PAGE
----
Game of Thrones’s Legacy      

'Game of Thrones' Recap: The Very Dramatic Season Finale ...Last Monday, television juggernaut ‘Game of Thrones’ concluded its nine year run with its eighth and final season.  Since 2011, Game of Thrones has proven a worldwide cultural phenomenon –  it is the most watched, (and pirated) television show of all time.

Game of Thrones has won the most Primetime Emmy Awards of any television drama:

  • Outstanding Supporting Actor in a Drama Series (Peter Dinklage) – Season 1, 2011
  • Outstanding Drama Series – Season 5, 2015
  • Outstanding Actor in a Drama Series (Peter Dinklage) – Season 5, 2015
  • Outstanding Writing for a Drama Series (David Benioff and DB Weiss for ‘Mother’s Mercy) – Season 5, 2015
  • Outstanding Drama Series – Season 6, 2016
  • Outstanding Directing for a Drama Series (Miguel Sapochnik for ‘Battle of the Bastards’) – Season 6, 2016
  • Outstanding Supporting Actor In a Drama Series (Peter Dinklage ) – Season 7, 2018
  • Outstanding Drama Series – Season 7, 2018

It was nominated for a further 28.  Gauged by Emmy wins, Season 5, followed by 3,6 and 7.

Game of Thrones: Jon Snow's Parents Explained by HBO ...

IMDB, however, tells a different story. Here I calculated season ratings out of ten by determining the average score of each season’s episodes.

  • Season 1 (2011) – 9.1
  • Season 2 (2012) – 9.0
  • Season 3 (2013) – 9.1
  • Season 4 (2014) – 9.3
  • Season 5 (2015) – 8.9
  • Season 6 (2016) – 9.1
  • Season 7 (2017) – 9.2
  • Season 8 (2019) – 6.6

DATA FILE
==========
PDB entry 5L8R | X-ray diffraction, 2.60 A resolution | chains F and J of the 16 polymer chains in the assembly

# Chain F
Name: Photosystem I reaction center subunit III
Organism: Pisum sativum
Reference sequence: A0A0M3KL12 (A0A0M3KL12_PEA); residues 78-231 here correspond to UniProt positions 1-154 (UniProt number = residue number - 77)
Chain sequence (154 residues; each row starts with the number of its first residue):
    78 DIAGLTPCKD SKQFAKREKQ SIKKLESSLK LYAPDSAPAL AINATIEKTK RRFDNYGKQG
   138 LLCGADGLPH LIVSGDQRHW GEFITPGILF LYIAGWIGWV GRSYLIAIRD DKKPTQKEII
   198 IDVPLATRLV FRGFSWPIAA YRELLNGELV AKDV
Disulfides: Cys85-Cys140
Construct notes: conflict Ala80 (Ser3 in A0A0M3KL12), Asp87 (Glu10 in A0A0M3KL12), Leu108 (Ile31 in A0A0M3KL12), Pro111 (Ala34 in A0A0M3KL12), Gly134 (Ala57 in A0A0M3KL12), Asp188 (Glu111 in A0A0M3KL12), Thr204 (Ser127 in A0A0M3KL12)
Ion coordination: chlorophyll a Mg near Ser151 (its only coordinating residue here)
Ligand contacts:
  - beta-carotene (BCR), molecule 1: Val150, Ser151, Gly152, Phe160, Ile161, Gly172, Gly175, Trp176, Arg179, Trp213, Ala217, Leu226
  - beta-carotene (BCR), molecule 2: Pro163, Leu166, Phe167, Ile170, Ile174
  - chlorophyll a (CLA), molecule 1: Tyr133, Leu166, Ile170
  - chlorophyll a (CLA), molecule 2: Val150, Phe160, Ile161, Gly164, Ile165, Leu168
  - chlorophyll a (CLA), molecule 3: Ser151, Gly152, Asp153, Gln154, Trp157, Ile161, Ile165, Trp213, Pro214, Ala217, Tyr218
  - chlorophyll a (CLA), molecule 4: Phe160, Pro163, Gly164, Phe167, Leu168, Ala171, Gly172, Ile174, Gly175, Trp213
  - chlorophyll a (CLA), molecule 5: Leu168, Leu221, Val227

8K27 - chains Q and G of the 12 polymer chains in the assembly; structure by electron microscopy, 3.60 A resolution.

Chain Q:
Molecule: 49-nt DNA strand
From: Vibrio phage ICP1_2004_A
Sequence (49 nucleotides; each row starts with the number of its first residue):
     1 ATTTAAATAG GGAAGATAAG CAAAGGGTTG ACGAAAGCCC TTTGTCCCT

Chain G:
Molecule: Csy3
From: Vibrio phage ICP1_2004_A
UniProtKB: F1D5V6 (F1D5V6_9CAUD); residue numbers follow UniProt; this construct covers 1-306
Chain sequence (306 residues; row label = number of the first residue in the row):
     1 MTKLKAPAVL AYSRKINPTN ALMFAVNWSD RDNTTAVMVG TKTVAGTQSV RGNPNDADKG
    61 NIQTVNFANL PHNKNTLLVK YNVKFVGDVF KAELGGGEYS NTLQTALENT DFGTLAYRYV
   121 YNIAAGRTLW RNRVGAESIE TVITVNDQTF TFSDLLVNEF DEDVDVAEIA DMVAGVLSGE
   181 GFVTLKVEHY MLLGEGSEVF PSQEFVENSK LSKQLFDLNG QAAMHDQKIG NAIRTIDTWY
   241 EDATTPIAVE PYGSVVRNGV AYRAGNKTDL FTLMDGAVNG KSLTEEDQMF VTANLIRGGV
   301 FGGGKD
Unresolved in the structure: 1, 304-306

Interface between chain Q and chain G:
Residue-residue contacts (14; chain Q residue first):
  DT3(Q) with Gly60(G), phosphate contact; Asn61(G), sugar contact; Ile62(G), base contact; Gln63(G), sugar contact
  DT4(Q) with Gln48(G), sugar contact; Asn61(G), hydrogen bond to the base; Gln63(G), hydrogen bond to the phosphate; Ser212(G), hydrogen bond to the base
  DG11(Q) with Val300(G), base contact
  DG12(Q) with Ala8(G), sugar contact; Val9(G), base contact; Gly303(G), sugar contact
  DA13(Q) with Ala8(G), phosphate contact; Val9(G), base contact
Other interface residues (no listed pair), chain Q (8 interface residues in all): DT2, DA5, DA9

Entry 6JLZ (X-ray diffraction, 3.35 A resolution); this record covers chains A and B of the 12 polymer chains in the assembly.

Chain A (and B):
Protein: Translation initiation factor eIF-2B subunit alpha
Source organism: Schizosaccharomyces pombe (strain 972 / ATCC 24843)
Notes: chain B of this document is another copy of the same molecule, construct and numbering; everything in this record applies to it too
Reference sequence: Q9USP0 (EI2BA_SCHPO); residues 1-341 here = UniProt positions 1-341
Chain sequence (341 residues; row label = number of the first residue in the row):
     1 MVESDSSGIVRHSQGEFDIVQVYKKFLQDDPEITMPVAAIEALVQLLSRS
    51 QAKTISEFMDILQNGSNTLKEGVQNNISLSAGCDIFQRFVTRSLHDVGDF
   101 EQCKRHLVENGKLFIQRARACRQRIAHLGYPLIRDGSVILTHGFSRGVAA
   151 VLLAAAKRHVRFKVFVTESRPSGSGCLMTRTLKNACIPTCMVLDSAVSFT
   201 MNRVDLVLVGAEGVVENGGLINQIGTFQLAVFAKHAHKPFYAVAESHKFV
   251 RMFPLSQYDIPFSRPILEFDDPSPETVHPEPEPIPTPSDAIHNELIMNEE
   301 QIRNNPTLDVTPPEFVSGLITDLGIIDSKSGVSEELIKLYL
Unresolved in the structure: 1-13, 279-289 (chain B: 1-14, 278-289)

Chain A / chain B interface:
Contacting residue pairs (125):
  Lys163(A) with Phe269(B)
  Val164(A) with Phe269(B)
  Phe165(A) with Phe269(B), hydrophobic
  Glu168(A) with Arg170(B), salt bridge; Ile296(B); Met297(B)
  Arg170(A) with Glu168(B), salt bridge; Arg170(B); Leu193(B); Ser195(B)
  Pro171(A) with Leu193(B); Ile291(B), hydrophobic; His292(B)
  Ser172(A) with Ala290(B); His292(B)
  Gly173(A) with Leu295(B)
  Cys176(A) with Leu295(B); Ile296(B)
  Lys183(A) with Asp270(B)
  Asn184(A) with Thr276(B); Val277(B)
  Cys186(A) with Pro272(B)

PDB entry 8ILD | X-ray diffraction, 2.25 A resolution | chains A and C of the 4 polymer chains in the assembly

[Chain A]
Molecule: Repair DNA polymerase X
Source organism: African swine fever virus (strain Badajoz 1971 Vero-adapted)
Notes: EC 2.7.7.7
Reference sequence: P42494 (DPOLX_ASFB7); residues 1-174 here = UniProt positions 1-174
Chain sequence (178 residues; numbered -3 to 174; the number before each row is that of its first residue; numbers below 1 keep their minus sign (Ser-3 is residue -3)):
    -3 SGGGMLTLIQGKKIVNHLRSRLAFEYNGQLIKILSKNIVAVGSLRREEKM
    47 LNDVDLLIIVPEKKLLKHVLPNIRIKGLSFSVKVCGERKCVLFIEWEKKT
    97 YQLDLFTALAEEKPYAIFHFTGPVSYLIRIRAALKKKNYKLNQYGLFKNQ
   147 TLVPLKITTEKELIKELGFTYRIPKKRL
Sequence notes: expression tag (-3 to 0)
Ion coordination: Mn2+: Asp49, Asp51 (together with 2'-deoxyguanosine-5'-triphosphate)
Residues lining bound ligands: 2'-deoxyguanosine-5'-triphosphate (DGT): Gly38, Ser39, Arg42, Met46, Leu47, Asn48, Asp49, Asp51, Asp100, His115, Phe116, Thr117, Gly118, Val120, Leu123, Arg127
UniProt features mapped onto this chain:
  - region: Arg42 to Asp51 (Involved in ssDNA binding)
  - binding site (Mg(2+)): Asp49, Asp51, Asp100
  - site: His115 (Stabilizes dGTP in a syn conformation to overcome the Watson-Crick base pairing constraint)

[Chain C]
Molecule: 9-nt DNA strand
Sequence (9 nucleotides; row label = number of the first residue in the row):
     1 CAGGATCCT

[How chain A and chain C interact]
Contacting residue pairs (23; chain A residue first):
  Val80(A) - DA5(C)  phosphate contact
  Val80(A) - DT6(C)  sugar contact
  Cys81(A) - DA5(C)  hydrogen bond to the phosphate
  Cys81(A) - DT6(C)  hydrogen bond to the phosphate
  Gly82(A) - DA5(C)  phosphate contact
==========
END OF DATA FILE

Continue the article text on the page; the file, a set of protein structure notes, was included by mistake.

Season Four, by the way, was the one with the Purple Wedding, Oberyn Martell and the battle on the Wall.

Best Episodes

  • The Rains of Castamere (Season 3) – 9.9
  • Hardhome (Season 5) – 9.9
  • Battle of the Bastards (Season 6) – 9.9
  • The Winds of Winter (Season 6) – 9.9

Game of Thrones’s writing was stronger in the early seasons when it followed its source material. A higher budget and more-advanced CGI picked up some slack in Seasons 6-8, but the final season, which had six episodes instead of the usual seven, left viewers wanting. Too many plot threads were left hanging or deemed irrelevant. Toward the end Game of Thrones’s sprawling cast and labyrinthine plot, long its boon, became a hindrance as its writers struggled to tie loose ends with tact. An estimated 50% of fans were disappointed with the show’s ending.

George R. R. Martin on His Relationship with Game of ...

Game of Thrones is based off American author George R.R Martin’s epic fantasy series, ‘A Song of Ice and Fire’ (1996 -). David Benioff (who wrote the 2002 blockbuster ‘Troy’) and D.B Weiss met with Martin in 2006, and won the book’s rights after a five hour meeting where they accurately identified Jon Snow’s mother. They successfully pitched the show to HBO in 2007 with Martin as executive producer.